In order to prevent, combat or repair defects that lead to disease it is vital that we understand how the macromolecular components of molecular machines assemble, function and co-operate with one another in order to carry out complex biological processes.
To understand how molecular machines function and perform their biological task we study molecular assemblies by applying structural, biophysical and biochemical methodologies. These approaches allow us to dissect a macromolecular complex, visualise the components and examine the interactions between the molecules that make up the complex. Current projects include analysis of the retroviral capsid assembly and the interaction with host factors (Ball et al 2016; Goldstone et al, 2014) and structural studies of host-cell anti retroviral restriction factors and retroviral accessory proteins (Goldstone et al, 2011; Schwefel et al 2014; Arnold et al, 2015).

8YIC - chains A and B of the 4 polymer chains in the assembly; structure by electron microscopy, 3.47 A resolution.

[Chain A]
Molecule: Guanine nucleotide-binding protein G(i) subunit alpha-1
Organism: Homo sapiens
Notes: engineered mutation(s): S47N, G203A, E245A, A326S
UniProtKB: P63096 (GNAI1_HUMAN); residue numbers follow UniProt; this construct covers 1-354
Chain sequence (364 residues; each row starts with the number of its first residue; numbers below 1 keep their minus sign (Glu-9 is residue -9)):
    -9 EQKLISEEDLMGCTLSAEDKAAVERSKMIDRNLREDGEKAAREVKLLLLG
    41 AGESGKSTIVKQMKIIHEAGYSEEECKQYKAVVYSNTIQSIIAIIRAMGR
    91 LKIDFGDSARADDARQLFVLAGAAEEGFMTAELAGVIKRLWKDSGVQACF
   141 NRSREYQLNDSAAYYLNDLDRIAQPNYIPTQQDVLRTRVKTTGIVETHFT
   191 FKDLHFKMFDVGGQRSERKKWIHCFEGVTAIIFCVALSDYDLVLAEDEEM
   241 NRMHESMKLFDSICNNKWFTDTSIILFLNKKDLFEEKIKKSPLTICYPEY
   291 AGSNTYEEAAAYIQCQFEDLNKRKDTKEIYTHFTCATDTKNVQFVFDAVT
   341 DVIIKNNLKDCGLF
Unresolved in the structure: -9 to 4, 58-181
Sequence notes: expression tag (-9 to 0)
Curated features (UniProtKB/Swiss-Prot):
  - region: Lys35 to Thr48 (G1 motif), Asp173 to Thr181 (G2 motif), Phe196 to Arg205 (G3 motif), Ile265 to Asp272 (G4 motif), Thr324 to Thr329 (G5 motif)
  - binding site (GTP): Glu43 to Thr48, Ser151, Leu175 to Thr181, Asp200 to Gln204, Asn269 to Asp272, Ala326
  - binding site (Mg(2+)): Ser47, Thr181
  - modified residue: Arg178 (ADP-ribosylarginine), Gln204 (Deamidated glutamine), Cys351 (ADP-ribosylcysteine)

- Macromolecular assemblies in transcriptional 3'-end processing
- Retroviral capsid assembly
- Mechanism of post-entry retroviral restriction factors
- Retroviral accessory proteins